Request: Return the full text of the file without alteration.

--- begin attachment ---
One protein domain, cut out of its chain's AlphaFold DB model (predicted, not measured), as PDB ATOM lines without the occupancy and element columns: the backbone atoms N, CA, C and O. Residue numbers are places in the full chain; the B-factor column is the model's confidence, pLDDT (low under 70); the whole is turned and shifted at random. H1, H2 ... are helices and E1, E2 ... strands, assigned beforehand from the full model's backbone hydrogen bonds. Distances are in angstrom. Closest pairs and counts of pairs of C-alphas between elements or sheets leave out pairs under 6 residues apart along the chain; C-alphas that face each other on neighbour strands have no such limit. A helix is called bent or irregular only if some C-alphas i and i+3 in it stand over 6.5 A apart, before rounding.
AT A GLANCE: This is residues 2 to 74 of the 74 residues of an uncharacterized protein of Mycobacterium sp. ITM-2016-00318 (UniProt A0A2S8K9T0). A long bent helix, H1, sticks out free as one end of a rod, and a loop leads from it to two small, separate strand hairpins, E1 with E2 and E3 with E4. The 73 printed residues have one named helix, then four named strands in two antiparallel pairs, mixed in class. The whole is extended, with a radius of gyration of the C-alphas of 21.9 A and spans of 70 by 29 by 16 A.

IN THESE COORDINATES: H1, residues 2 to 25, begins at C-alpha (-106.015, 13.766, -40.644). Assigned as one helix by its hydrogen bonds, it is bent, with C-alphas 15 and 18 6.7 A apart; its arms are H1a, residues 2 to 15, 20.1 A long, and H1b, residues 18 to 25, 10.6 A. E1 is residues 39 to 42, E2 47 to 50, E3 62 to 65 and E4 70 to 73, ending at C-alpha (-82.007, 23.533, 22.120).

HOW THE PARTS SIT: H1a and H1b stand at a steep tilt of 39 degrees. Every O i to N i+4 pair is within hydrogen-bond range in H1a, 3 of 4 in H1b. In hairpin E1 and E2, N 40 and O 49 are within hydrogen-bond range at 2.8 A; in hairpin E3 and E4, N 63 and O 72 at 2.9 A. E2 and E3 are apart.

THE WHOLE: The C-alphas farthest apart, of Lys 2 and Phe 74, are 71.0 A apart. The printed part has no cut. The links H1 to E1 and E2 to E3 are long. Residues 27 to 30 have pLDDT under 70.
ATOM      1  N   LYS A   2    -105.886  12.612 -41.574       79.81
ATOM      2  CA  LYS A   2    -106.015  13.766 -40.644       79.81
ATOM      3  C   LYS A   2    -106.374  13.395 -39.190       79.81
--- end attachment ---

One protein domain, cut out of its chain's AlphaFold DB model (predicted, not measured), as PDB ATOM lines without the occupancy and element columns: the backbone atoms N, CA, C and O. Residue numbers are places in the full chain; the B-factor column is the model's confidence, pLDDT (low under 70); the whole is turned and shifted at random. H1, H2 ... are helices and E1, E2 ... strands, assigned beforehand from the full model's backbone hydrogen bonds. Distances are in angstrom. Closest pairs and counts of pairs of C-alphas between elements or sheets leave out pairs under 6 residues apart along the chain; C-alphas that face each other on neighbour strands have no such limit. A helix is called bent or irregular only if some C-alphas i and i+3 in it stand over 6.5 A apart, before rounding.
AT A GLANCE: This is residues 2 to 74 of the 74 residues of an uncharacterized protein of Mycobacterium sp. ITM-2016-00318 (UniProt A0A2S8K9T0). A long bent helix, H1, sticks out free as one end of a rod, and a loop leads from it to two small, separate strand hairpins, E1 with E2 and E3 with E4. The 73 printed residues have one named helix, then four named strands in two antiparallel pairs, mixed in class. The whole is extended, with a radius of gyration of the C-alphas of 21.9 A and spans of 70 by 29 by 16 A.

IN THESE COORDINATES: H1, residues 2 to 25, begins at C-alpha (-106.015, 13.766, -40.644). Assigned as one helix by its hydrogen bonds, it is bent, with C-alphas 15 and 18 6.7 A apart; its arms are H1a, residues 2 to 15, 20.1 A long, and H1b, residues 18 to 25, 10.6 A. E1 is residues 39 to 42, E2 47 to 50, E3 62 to 65 and E4 70 to 73, ending at C-alpha (-82.007, 23.533, 22.120).

HOW THE PARTS SIT: H1a and H1b stand at a steep tilt of 39 degrees. Every O i to N i+4 pair is within hydrogen-bond range in H1a, 3 of 4 in H1b. In hairpin E1 and E2, N 40 and O 49 are within hydrogen-bond range at 2.8 A; in hairpin E3 and E4, N 63 and O 72 at 2.9 A. E2 and E3 are apart.

THE WHOLE: The C-alphas farthest apart, of Lys 2 and Phe 74, are 71.0 A apart. The printed part has no cut. The links H1 to E1 and E2 to E3 are long. Residues 27 to 30 have pLDDT under 70.
ATOM      1  N   LYS A   2    -105.886  12.612 -41.574       79.81
ATOM      2  CA  LYS A   2    -106.015  13.766 -40.644       79.81
ATOM      3  C   LYS A   2    -106.374  13.395 -39.190       79.81